“TikTok must respect the rights of all its younger users, not just those in Europe, by banning all targeted advertising aimed at those younger than 18 globally.”
TikTok must also stop hyper-personalizing the ‘For You’ feed by default, and instead let users actively choose which interests shape their content recommendations based on their informed consent and if they want a personalized feed.
While Amnesty International calls on TikTok to take these urgent steps towards a rights-respecting business model, binding regulation is also needed to protect and fulfil children and young people’s rights.
The best way to protect children from abuse of their personal data online is for governments to ban by law all targeted advertising based on the invasive collection of personal data.
Responding to our findings, TikTok pointed us to its Community Guidelines, which set out which types of content are banned and thus, if reported or otherwise identified, removed from the platform. These include a ban on content “showing, promoting, or providing instructions on suicide and self-harm, and related challenges, dares, games, and pacts”, “showing or promoting suicide and self-harm hoaxes” and “sharing plans for suicide and self-harm.”
TikTok stated that it is in the process of developing a “company-wide human rights due diligence process which will include conducting periodic human rights impact assessments.” The company did not provide details on which specific risks to children and young users’ human rights it has identified. That TikTok currently does not have a company-wide human rights due diligence process in place is a clear failure of the company’s responsibility to respect human rights.
Tiktok makes money by collecting data about you – such as who you are and what you like.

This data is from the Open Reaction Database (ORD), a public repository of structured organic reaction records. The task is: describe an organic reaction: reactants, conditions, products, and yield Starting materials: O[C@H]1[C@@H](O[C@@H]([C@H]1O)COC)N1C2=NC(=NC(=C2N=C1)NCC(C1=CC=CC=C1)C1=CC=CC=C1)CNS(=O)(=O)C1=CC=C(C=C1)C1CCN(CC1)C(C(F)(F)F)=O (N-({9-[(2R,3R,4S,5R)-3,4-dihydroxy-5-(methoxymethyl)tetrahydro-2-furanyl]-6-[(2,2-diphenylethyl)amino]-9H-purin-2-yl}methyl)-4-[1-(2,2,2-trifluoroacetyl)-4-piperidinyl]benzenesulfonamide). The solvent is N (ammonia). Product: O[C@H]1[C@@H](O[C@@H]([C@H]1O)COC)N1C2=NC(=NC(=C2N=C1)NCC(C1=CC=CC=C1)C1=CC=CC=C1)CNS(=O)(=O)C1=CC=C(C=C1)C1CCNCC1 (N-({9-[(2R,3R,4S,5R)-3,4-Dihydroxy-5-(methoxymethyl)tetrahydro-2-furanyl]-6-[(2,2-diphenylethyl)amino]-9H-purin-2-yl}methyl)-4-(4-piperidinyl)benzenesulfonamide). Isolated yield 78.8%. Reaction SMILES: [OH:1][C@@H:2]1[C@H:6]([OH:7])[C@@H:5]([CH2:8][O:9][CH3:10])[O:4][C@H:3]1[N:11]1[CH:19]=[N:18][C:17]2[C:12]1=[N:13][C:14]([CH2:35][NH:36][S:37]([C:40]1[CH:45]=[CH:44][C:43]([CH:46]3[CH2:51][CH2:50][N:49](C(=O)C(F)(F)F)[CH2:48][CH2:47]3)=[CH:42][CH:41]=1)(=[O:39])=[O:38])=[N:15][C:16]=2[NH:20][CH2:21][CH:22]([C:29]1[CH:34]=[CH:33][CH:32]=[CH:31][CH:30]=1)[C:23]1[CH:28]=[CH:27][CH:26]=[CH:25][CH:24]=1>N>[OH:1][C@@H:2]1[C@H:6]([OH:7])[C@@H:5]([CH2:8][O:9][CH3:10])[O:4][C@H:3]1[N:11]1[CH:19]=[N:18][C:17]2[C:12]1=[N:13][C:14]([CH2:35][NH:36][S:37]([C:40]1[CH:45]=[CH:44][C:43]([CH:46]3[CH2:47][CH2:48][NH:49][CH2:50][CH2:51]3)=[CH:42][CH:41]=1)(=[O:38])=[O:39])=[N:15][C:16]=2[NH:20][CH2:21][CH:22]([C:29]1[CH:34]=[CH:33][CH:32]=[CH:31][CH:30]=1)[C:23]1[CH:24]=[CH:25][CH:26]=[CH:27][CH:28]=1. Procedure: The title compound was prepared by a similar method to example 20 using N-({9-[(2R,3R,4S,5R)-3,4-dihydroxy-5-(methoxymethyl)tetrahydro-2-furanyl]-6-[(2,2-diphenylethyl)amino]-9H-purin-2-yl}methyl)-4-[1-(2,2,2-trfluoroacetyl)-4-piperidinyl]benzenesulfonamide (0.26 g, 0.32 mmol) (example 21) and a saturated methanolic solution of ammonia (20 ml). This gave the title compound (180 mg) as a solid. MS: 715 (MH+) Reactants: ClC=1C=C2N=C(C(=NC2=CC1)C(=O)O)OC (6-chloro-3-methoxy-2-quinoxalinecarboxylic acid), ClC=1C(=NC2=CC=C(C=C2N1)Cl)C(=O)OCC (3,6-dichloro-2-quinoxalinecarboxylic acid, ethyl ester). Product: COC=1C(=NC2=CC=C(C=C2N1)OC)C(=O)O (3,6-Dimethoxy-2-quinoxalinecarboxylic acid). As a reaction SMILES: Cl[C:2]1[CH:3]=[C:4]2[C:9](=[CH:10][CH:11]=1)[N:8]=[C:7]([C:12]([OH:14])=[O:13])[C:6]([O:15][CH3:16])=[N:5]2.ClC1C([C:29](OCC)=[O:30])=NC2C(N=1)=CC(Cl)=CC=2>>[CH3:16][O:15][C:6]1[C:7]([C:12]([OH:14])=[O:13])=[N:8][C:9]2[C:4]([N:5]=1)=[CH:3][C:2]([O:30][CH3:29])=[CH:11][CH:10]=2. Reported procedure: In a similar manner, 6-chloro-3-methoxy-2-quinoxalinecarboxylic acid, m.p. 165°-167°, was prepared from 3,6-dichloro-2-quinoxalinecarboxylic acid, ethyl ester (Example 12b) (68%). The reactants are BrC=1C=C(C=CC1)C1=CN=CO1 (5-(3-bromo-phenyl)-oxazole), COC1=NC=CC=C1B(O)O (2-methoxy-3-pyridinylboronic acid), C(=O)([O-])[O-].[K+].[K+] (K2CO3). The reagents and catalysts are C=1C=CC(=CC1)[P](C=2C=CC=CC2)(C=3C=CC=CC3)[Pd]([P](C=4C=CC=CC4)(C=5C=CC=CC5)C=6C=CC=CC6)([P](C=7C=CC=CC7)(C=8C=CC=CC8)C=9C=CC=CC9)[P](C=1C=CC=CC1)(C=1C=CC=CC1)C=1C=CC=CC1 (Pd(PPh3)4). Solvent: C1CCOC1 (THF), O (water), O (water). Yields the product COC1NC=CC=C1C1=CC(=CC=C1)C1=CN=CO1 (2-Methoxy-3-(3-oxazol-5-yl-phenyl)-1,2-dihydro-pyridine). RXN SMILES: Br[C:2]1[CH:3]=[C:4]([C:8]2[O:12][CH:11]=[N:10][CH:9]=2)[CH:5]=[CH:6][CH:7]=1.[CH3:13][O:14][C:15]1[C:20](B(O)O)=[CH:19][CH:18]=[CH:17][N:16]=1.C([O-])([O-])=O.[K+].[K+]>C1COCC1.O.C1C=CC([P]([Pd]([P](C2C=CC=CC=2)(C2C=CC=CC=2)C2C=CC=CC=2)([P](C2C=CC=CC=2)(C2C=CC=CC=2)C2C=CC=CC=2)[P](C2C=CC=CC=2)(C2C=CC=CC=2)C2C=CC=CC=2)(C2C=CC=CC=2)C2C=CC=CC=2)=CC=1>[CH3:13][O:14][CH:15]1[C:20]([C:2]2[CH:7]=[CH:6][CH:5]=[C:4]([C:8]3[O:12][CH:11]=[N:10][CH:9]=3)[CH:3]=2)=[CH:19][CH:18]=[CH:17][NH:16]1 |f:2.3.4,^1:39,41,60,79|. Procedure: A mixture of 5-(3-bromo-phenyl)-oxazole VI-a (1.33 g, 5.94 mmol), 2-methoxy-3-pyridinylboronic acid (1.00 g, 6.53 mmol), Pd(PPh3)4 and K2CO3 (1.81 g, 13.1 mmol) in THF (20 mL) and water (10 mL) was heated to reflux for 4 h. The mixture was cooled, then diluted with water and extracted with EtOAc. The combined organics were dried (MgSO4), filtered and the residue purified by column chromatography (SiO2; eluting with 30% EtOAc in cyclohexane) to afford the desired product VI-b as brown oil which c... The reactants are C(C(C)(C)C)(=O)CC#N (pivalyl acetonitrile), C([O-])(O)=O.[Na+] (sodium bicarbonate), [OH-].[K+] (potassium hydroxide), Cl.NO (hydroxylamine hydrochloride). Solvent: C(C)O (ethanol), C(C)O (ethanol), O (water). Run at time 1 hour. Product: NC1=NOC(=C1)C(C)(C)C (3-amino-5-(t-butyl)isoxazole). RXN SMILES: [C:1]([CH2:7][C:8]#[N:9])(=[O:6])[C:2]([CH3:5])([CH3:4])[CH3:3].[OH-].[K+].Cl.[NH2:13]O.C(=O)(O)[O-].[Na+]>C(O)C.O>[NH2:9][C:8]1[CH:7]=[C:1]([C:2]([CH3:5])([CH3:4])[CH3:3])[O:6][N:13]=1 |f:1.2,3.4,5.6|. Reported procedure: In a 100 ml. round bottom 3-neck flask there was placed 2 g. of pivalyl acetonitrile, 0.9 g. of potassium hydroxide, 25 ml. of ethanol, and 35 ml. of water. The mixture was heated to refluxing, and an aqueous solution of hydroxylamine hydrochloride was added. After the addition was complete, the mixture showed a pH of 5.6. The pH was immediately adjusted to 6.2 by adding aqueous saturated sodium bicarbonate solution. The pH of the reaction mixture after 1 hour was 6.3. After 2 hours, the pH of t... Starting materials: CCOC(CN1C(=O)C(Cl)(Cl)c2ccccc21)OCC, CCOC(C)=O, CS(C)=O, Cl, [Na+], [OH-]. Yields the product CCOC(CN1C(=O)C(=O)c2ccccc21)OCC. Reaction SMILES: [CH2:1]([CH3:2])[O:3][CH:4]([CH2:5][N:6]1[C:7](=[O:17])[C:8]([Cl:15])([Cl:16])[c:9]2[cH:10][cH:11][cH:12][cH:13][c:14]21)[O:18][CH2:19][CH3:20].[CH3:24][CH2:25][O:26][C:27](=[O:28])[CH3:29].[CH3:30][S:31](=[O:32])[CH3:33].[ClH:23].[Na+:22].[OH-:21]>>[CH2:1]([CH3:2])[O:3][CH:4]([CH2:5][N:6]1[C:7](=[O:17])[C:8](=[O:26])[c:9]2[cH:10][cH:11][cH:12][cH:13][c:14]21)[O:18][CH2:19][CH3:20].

Children are no exception.This corporate surveillance for profit undermines children’s right to have control over their personal information.
It’s an abuse of the right to privacy and freedom of thought.tell tiktokWe demand an end to all targeted advertising aimed at children globally.take action
Both reports add to evidence explored in Amnesty International’s previous research reports. Surveillance Giants exposed how the business model of Facebook and Google is inherently incompatible with the right to privacy and poses a threat to a range of other rights including freedom of opinion and expression, freedom of thought, and the right to equality and non-discrimination.
Amnesty International’s reports on Myanmar: The social atrocity: Meta and the right to remedy for the Rohingya and Ethiopia: Meta’s failures contributed to abuses against Tigrayan community during conflict in northern Ethiopia both reveal how the Facebook platform’s engagement-based business model can result in devastating impacts through the amplification of extreme content that incites violence, hatred and discrimination ultimately contributing to serious human rights violations and abuses.